Author-level data confirm the widening gender gap in publishing rates during COVID-19

Publikation: Bidrag til tidsskriftTidsskriftartikelForskningfagfællebedømt

Standard

Author-level data confirm the widening gender gap in publishing rates during COVID-19. / Madsen, Emil Bargmann; Nielsen, Mathias Wullum; Bjornholm, Josefine; Jagsi, Reshma; Andersen, Jens Peter.

I: eLife, Bind 2022, Nr. 11, e76559, 16.03.2022.

Publikation: Bidrag til tidsskriftTidsskriftartikelForskningfagfællebedømt

Harvard

Madsen, EB, Nielsen, MW, Bjornholm, J, Jagsi, R & Andersen, JP 2022, 'Author-level data confirm the widening gender gap in publishing rates during COVID-19', eLife, bind 2022, nr. 11, e76559. https://doi.org/10.7554/eLife.76559

APA

Madsen, E. B., Nielsen, M. W., Bjornholm, J., Jagsi, R., & Andersen, J. P. (2022). Author-level data confirm the widening gender gap in publishing rates during COVID-19. eLife, 2022(11), [e76559]. https://doi.org/10.7554/eLife.76559

Vancouver

Madsen EB, Nielsen MW, Bjornholm J, Jagsi R, Andersen JP. Author-level data confirm the widening gender gap in publishing rates during COVID-19. eLife. 2022 mar. 16;2022(11). e76559. https://doi.org/10.7554/eLife.76559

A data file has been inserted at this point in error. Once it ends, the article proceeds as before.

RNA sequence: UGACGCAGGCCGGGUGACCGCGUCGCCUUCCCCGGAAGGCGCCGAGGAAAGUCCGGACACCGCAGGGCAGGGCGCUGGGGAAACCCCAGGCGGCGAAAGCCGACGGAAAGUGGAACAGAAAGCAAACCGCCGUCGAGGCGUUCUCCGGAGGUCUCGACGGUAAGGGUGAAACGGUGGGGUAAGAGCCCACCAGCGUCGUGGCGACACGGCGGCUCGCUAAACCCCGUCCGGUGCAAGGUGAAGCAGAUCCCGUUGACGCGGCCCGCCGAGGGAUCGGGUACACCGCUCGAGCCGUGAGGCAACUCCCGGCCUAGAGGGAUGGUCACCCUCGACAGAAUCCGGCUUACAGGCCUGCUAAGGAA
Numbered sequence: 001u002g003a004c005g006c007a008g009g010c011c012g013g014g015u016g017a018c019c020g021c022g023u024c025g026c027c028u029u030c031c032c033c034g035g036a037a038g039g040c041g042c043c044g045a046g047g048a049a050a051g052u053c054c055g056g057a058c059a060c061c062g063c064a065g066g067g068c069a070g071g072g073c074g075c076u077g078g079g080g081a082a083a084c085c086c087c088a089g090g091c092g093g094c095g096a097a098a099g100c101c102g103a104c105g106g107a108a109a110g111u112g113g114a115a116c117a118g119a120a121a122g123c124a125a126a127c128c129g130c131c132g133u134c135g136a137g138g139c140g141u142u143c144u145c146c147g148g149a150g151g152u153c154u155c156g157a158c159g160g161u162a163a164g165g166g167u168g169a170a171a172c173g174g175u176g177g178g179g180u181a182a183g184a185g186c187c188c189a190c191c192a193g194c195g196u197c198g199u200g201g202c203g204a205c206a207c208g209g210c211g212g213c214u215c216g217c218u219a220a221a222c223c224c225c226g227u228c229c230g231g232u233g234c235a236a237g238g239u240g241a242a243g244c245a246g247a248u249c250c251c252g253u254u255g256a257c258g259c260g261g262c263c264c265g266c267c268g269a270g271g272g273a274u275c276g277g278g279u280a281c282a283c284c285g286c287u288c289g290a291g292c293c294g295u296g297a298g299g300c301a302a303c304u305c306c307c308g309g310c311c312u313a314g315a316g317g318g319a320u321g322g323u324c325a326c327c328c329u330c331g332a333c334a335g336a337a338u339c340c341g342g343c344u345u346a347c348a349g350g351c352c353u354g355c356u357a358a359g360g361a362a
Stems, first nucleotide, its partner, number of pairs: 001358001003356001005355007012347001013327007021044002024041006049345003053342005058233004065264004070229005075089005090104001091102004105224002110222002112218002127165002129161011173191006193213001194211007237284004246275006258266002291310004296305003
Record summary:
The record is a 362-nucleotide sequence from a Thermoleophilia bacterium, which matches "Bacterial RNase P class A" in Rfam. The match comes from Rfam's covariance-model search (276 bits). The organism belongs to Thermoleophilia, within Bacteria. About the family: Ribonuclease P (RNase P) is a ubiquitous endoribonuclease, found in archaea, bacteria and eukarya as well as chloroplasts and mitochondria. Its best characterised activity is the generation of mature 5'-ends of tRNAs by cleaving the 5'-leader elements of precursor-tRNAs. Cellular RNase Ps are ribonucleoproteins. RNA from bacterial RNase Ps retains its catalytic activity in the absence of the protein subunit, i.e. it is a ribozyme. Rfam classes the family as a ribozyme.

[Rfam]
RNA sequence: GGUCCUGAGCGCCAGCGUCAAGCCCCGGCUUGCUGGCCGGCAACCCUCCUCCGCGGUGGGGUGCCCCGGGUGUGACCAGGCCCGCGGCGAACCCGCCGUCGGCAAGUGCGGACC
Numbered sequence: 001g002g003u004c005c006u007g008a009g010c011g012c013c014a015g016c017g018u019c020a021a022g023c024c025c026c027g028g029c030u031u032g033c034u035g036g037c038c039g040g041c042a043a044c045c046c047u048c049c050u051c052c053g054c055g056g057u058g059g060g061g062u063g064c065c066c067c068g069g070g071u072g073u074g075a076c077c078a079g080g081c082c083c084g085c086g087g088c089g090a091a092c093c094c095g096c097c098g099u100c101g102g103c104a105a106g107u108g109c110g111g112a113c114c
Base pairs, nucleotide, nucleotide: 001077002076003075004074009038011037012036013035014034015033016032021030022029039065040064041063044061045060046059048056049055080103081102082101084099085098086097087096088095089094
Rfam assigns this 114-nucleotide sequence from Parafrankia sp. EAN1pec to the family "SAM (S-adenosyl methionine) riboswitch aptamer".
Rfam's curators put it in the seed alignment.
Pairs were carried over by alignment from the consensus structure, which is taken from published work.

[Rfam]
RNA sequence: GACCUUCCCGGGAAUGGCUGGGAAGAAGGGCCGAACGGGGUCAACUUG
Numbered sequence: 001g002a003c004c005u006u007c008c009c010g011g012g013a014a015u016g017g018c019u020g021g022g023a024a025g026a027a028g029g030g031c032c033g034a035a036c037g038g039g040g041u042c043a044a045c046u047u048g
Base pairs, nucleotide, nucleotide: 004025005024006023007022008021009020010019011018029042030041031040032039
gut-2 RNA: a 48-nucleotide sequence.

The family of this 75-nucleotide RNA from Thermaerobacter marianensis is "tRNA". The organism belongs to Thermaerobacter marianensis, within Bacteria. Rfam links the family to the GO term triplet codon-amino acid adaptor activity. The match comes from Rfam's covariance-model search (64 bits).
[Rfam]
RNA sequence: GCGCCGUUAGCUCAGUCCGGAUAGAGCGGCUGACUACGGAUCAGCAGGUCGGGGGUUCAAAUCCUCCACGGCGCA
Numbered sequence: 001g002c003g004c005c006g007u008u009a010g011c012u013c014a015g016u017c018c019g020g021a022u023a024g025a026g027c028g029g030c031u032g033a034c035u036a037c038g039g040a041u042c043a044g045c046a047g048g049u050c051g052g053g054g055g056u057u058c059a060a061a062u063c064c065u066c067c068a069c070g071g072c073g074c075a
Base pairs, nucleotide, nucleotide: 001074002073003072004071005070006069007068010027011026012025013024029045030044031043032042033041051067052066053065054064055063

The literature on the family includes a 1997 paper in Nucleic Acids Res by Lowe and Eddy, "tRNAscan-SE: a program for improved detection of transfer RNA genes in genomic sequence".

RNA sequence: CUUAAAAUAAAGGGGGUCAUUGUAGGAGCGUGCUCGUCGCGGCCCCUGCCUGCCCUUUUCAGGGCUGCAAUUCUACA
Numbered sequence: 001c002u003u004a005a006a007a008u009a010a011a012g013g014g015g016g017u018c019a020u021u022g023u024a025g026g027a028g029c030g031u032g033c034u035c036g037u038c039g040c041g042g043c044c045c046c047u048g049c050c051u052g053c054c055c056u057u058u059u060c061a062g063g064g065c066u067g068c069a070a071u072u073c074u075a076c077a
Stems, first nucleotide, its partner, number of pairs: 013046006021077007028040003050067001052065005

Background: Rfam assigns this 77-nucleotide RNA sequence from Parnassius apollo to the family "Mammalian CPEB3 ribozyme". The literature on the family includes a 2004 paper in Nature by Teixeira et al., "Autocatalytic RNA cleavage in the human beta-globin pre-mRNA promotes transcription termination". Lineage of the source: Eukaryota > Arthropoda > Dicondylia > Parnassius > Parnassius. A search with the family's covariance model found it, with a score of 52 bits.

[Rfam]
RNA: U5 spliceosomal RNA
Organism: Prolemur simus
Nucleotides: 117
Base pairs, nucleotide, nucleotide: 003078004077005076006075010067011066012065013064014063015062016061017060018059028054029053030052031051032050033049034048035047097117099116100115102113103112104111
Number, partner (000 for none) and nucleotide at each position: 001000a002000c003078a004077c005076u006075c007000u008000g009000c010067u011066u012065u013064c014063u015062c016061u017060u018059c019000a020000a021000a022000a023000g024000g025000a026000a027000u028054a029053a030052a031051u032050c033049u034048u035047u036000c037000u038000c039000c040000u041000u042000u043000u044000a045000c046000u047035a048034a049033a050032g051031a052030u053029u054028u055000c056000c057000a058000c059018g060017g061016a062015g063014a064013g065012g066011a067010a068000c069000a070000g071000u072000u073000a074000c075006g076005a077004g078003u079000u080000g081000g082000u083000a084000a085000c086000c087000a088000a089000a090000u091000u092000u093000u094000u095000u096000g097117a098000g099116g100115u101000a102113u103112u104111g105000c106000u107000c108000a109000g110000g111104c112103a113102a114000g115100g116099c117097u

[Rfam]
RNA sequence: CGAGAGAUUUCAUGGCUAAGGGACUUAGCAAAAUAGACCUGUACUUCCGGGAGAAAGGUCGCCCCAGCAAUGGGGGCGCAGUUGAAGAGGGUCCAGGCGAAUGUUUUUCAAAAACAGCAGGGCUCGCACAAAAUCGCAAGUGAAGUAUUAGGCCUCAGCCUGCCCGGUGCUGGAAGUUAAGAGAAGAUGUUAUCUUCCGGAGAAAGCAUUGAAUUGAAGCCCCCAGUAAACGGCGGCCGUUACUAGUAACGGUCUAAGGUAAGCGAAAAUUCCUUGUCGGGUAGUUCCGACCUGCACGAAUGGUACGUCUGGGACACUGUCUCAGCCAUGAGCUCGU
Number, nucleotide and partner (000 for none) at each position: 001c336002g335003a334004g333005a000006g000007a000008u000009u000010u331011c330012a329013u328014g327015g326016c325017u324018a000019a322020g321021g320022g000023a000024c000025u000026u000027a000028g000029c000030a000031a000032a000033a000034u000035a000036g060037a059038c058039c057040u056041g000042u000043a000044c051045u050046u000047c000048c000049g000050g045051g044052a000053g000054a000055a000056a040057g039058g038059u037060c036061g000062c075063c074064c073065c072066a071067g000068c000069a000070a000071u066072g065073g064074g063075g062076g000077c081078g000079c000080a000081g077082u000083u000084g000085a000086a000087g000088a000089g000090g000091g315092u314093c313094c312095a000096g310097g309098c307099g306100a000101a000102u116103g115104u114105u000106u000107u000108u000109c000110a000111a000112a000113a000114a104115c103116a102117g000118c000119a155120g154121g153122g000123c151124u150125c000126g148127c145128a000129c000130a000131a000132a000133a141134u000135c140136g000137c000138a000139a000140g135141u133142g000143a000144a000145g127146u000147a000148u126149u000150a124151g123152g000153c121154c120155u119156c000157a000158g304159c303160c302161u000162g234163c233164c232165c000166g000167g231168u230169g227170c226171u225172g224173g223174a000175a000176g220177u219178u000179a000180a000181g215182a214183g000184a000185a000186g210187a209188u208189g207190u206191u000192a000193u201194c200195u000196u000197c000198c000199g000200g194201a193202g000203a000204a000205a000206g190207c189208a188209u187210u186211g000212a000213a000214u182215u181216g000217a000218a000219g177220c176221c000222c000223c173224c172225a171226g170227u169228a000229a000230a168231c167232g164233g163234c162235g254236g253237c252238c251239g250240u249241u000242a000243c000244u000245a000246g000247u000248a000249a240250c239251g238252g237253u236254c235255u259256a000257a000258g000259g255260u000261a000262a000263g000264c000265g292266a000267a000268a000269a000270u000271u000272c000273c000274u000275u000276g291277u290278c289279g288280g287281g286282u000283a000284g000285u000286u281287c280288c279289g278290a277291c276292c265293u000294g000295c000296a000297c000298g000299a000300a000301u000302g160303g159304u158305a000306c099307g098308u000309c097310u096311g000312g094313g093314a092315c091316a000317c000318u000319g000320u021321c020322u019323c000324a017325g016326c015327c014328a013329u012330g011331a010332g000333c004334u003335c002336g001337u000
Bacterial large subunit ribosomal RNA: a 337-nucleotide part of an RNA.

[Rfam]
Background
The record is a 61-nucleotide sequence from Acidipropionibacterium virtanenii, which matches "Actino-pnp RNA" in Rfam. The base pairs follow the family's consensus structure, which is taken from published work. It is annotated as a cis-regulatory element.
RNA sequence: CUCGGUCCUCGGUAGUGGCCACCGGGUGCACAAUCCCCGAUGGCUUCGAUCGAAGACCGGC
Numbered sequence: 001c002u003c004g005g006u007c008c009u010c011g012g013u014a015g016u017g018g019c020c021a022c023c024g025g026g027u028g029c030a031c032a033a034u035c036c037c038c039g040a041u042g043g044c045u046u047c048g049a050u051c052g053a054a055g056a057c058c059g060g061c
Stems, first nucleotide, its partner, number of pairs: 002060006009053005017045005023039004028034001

Author

Madsen, Emil Bargmann ; Nielsen, Mathias Wullum ; Bjornholm, Josefine ; Jagsi, Reshma ; Andersen, Jens Peter. / Author-level data confirm the widening gender gap in publishing rates during COVID-19. I: eLife. 2022 ; Bind 2022, Nr. 11.

Bibtex

@article{0a545fd8541b41679a0e6cc7662f3364,
title = "Author-level data confirm the widening gender gap in publishing rates during COVID-19",
abstract = "Publications are essential for a successful academic career, and there is evidence that the COVID-19 pandemic has amplified existing gender disparities in the publishing process. We used longitudinal publication data on 431,207 authors in four disciplines - basic medicine, biology, chemistry and clinical medicine - to quantify the differential impact of COVID-19 on the annual publishing rates of men and women. In a difference-in-differences analysis, we estimated that the average gender difference in publication productivity increased from -0.26 in 2019 to -0.35 in 2020; this corresponds to the output of women being 17% lower than the output of men in 2109, and 24% lower in 2020. An age-group comparison showed a widening gender gap for both early-career and mid-career scientists. The increasing gender gap was most pronounced among highly productive authors and in biology and clinical medicine. Our study demonstrates the importance of reinforcing institutional commitments to diversity through policies that support the inclusion and retention of women in research.",
keywords = "meta-research, scientific productivity, publishing, gender bias, COVID-19, academia, None, RESEARCH PRODUCTIVITY, FACULTY, INEQUALITY, IMPACT",
author = "Madsen, {Emil Bargmann} and Nielsen, {Mathias Wullum} and Josefine Bjornholm and Reshma Jagsi and Andersen, {Jens Peter}",
year = "2022",
month = mar,